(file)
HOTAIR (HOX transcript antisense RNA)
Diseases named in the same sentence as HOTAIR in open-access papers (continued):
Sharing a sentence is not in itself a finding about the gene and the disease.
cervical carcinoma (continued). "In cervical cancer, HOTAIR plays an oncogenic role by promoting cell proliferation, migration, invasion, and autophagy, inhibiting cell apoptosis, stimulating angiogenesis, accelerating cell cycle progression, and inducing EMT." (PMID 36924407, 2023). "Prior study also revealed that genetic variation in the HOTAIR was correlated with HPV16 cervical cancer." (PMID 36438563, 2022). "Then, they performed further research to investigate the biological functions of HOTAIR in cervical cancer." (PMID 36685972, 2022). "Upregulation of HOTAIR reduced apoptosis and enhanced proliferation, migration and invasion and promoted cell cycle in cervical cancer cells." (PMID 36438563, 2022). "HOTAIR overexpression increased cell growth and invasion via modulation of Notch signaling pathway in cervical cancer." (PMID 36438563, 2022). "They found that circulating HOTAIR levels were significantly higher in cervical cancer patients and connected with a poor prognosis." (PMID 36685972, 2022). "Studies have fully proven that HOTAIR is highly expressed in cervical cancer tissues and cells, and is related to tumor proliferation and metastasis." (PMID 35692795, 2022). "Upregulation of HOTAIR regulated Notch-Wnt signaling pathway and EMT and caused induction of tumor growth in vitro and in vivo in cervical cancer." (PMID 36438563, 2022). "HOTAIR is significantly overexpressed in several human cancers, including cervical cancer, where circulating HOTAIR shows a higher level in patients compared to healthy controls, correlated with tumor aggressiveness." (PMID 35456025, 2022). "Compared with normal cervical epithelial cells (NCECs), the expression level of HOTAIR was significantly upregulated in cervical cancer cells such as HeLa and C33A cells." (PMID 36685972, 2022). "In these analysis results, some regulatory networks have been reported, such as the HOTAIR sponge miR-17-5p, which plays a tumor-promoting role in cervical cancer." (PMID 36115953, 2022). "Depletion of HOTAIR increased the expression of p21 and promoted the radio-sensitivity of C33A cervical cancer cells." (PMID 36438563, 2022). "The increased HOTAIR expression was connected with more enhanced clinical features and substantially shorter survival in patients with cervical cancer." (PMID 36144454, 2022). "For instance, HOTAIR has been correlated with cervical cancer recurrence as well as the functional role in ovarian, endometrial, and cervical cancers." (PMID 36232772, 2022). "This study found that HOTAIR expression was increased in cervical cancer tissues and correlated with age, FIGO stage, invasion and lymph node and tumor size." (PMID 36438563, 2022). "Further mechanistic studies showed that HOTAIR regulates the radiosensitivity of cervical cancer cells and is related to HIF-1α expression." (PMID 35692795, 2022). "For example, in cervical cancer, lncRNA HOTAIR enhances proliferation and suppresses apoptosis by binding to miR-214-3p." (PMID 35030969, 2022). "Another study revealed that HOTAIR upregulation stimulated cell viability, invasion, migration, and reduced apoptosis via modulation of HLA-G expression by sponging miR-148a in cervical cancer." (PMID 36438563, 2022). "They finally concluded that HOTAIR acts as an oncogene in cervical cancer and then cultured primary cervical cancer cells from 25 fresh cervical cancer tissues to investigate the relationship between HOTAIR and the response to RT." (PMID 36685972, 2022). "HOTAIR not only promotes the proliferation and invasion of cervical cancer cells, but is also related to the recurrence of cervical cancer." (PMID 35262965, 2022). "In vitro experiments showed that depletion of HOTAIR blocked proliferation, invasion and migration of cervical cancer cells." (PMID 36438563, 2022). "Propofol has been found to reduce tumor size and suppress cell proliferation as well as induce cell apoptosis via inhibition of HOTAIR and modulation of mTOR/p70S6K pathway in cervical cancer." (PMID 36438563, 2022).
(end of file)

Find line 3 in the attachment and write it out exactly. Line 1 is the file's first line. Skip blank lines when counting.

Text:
Sharing a sentence is not in itself a finding about the gene and the disease.